Woolfe:The Red Hood Diaries is the umpteenth revisionist take on fairy tales, with a sneaky, athletic Red Riding Hood that would fit Assassin Creed's world like a glove. Although it's a game filled with visual brio, this big bad wolf took a few bites in the wrong direction.

The game's greatest asset lies in its straightforward, but nonetheless compelling, narrative. Ulrica was a once thriving industrial town, but under the tyrannical and corrupt hand of B.B. Woolfe, Ulrica is now a wasteland. Tin soldiers have replaced human workers, and missing girls have simply vanished from the area. Among Woolfe's victims is Red's father. With an unquenchable thirst for revenge, Red is determined to exterminate Wolfe and hopefully bring a little sunlight to Ulrica.

Under the training of her skilled grandmother, Red is now an agile fighter and stealth artist. With its steampunk aesthetic and nightmarish vision of a town gone mad, Woolfe: The Red Hood Diaries will pull you right into its storyline. The music score, though simple, adds a hypnotic feel to the proceedings, and the developers bring the appropriate mix of light and shadows to provide an eye-catching feast. Red speaks in rhymes, and her tough-talking, sarcastic delivery is also a welcome element, and on a sheer presentation level, Woolfe: The Red Hood Diaries delivers a solid first impression.

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The game drizzles a bit of puzzle platforming, stealth tactics and hack and slash gameplay (Red wields an axe) into the equation. To pull off this gumbo pot of goodness, intuitive controls are an absolute necessity. Unfortunately, this is The Red Hood Diaries' undoing.

The simple act of jumping from one place to the next is a point of frustration in Woolfe, and I've wasted countless minutes attempting to progress to the next step. Whether it's failing to jump as soon as I pressed the spacebar or overshooting my intended destination, these errors didn't come from a lack of coordination. No matter what genre, jumping should be the last of one's worries, and that proverbial leap forward should be an viscerally exhilarating part of one's video gaming experience. Fortunately, if you're deep into a certain stage and die, you won't have to restart that entire level, which considering the game's lack of intuitive controls, is a good thing.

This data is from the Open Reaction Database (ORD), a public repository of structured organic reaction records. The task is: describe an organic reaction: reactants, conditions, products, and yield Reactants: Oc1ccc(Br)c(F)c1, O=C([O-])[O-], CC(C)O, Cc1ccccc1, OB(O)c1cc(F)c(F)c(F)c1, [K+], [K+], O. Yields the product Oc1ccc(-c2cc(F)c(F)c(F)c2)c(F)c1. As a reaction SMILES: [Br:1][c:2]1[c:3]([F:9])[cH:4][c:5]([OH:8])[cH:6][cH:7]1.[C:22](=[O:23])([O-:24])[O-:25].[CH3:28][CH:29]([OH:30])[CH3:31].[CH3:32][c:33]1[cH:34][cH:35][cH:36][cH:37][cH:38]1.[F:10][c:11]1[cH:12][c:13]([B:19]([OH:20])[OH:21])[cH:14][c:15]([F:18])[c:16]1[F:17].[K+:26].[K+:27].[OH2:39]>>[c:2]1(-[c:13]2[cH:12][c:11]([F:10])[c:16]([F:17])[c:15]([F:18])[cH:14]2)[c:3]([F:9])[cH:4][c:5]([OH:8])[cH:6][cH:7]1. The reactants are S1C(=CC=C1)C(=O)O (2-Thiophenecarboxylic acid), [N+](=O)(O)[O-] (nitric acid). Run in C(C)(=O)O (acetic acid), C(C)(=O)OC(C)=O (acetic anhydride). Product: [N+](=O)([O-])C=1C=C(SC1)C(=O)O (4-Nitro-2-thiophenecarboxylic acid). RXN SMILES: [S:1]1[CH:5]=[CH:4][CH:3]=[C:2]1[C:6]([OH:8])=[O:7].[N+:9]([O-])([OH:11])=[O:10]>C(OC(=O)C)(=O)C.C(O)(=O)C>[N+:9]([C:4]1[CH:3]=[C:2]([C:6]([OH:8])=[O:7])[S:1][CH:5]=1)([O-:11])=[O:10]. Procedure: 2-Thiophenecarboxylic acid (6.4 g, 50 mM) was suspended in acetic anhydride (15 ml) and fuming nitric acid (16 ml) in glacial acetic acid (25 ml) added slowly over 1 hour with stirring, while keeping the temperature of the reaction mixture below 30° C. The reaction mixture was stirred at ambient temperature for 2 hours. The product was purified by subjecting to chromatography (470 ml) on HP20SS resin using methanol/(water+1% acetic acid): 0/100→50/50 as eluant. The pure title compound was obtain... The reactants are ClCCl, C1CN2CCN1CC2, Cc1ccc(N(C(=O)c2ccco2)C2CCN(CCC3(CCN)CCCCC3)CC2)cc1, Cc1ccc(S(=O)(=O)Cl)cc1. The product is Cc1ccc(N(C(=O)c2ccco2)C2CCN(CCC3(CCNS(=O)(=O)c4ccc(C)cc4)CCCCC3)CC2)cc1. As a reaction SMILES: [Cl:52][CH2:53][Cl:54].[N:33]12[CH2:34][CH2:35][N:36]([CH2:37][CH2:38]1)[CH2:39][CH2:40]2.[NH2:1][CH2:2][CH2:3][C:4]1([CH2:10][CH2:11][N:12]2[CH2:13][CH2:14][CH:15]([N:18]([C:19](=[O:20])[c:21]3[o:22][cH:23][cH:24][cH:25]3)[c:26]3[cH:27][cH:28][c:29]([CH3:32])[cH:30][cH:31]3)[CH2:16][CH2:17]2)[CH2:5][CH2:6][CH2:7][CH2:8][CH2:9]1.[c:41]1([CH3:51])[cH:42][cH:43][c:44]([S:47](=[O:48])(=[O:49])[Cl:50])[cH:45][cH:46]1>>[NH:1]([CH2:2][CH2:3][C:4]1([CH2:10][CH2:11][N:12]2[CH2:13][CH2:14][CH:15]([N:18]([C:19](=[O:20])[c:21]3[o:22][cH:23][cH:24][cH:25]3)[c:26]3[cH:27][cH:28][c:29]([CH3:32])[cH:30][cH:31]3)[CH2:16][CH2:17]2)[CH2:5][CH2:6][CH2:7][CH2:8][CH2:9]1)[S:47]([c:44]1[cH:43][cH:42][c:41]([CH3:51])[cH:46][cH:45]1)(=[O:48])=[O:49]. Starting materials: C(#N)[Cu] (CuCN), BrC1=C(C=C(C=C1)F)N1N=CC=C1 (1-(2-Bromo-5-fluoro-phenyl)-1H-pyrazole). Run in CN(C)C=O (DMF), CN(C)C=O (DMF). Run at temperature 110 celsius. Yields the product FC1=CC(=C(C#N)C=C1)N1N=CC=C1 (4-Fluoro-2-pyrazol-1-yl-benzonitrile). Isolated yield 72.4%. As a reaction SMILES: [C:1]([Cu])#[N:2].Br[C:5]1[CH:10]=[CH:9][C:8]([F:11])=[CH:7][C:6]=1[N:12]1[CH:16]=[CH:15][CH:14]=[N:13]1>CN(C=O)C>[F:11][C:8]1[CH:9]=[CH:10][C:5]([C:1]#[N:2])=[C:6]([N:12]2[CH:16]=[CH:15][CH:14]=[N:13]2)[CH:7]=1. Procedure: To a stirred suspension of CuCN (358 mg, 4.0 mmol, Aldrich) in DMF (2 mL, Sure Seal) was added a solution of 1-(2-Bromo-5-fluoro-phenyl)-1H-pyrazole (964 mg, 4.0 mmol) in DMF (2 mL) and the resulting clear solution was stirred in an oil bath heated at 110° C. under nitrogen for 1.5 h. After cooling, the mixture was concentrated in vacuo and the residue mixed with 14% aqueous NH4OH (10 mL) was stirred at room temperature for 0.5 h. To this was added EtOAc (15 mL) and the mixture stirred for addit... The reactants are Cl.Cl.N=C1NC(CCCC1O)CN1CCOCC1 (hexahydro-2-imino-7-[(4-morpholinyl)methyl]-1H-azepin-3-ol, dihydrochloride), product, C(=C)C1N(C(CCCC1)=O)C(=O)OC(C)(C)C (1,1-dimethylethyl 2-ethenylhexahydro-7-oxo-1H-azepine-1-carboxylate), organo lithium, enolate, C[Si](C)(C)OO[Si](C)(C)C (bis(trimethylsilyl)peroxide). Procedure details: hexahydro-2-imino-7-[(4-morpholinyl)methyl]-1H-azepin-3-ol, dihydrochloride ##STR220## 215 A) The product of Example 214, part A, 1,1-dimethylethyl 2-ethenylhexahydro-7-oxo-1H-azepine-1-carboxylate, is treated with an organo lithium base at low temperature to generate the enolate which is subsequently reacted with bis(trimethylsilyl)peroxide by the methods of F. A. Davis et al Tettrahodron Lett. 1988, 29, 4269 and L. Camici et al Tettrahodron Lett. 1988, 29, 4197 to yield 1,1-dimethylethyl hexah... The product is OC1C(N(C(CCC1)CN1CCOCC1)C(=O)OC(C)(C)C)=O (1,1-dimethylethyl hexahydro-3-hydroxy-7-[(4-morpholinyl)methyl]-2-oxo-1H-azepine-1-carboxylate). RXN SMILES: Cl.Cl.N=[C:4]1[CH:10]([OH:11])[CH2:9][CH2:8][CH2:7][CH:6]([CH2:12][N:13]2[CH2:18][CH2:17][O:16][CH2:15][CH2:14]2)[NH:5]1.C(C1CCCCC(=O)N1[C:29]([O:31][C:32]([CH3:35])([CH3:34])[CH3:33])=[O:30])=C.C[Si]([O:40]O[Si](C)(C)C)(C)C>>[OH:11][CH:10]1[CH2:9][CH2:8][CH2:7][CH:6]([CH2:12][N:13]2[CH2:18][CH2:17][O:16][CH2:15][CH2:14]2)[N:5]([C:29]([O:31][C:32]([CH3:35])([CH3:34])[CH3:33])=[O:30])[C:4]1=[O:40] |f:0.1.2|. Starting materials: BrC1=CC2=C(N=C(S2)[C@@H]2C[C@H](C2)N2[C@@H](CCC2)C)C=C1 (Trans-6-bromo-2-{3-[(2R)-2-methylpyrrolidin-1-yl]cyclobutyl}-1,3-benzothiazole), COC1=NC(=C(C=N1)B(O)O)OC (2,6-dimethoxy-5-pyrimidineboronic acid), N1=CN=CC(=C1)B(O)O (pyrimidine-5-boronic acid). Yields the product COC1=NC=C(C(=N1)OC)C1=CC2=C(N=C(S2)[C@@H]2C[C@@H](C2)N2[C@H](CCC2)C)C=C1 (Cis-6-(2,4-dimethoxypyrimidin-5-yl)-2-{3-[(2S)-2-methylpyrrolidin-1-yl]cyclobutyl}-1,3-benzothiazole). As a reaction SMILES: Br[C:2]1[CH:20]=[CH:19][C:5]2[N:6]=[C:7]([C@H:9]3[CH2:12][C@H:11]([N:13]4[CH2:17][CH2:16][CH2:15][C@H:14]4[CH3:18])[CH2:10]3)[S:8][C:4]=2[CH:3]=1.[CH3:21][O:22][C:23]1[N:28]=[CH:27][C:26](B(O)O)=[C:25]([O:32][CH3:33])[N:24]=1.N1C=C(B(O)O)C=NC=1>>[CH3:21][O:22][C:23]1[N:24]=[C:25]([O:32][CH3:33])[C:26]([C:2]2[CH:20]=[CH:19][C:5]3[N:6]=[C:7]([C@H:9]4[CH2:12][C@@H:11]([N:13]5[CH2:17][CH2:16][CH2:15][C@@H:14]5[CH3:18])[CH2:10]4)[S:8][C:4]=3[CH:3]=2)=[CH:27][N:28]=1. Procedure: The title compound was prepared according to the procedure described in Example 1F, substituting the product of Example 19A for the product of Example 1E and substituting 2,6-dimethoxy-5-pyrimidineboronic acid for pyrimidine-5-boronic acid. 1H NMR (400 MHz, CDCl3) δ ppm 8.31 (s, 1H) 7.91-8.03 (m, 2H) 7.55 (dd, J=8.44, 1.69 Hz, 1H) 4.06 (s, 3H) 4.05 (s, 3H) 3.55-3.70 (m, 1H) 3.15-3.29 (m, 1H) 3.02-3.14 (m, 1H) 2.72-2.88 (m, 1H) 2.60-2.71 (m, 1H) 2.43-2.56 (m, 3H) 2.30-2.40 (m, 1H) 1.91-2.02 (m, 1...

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The combat style is also nothing to write home about. Though it's easy to wave Red's axe around with just a few buttons, the action is also uninspired. Killing rats or tin soldiers is also a bit of a slog, as Red's weapon accuracy is far from dependable. Whether it's jumping or hacking and slashing your enemies, controlling Red through these actions is a total slog.

There is so much painstaking detail to creating Ulrica's universe, and since its sound and visual design are a perfect marriage, it's sad to see that buggy controls and uninspired gameplay is the adventure's ultimate downfall. If the control issues are fixed down the road, Red's journey could be a totally immersive undertaking. For now though, they bog down the overall experience tremendously.

GriN

Although its steampunk take on a nightmarish fairy tale is compelling, Woolfe: The Red Riding Hood fails to capitalize on its beautifully rendered environment. A world is hard to live in without a little action, and thanks to a flawed control system, Red Riding Hood's adventures fails to take appropriate flight.

This review is based on a download code for Woolfe: The Red Hood Diaries provided by the publisher for PC.